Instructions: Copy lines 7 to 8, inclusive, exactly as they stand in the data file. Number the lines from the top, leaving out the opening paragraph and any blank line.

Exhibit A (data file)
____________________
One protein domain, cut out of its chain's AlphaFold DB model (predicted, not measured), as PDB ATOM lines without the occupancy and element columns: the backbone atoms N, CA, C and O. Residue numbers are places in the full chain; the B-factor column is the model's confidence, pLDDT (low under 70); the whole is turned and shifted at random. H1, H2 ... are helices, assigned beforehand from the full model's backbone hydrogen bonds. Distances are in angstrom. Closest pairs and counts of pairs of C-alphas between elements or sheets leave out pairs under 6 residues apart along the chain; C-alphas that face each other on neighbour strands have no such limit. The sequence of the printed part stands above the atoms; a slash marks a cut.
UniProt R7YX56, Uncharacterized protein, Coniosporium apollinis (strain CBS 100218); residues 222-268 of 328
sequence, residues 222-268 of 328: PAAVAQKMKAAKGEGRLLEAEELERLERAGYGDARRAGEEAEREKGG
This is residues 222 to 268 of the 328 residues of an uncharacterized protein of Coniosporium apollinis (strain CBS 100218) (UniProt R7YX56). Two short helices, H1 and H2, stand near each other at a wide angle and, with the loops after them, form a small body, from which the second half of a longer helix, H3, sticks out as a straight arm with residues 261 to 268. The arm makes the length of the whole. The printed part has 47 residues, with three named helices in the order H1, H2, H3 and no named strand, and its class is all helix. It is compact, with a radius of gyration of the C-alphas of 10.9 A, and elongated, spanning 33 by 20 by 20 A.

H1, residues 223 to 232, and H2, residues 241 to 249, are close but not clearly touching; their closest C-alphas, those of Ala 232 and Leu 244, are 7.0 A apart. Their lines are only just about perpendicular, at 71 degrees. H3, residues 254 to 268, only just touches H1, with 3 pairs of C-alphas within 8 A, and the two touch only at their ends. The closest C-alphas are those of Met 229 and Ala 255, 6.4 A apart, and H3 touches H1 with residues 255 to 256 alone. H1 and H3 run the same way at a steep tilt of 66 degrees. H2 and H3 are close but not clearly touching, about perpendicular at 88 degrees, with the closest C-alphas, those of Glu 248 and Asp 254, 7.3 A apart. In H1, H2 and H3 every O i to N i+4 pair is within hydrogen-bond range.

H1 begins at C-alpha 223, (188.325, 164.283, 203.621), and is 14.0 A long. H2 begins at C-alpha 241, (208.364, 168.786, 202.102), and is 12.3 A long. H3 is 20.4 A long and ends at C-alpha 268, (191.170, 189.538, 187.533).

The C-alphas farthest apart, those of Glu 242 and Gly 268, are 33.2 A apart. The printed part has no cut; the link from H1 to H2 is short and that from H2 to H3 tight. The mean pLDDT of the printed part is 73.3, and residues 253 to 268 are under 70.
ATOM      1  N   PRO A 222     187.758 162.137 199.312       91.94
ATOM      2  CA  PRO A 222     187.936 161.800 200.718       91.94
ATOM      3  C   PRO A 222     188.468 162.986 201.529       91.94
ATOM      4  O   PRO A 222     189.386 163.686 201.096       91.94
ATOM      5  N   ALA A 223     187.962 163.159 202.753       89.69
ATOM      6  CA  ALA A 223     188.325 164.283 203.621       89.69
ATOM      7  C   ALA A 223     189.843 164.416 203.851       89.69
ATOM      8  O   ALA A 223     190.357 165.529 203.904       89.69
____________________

ATOM      1  N   PRO A 222     187.758 162.137 199.312       91.94
ATOM      2  CA  PRO A 222     187.936 161.800 200.718       91.94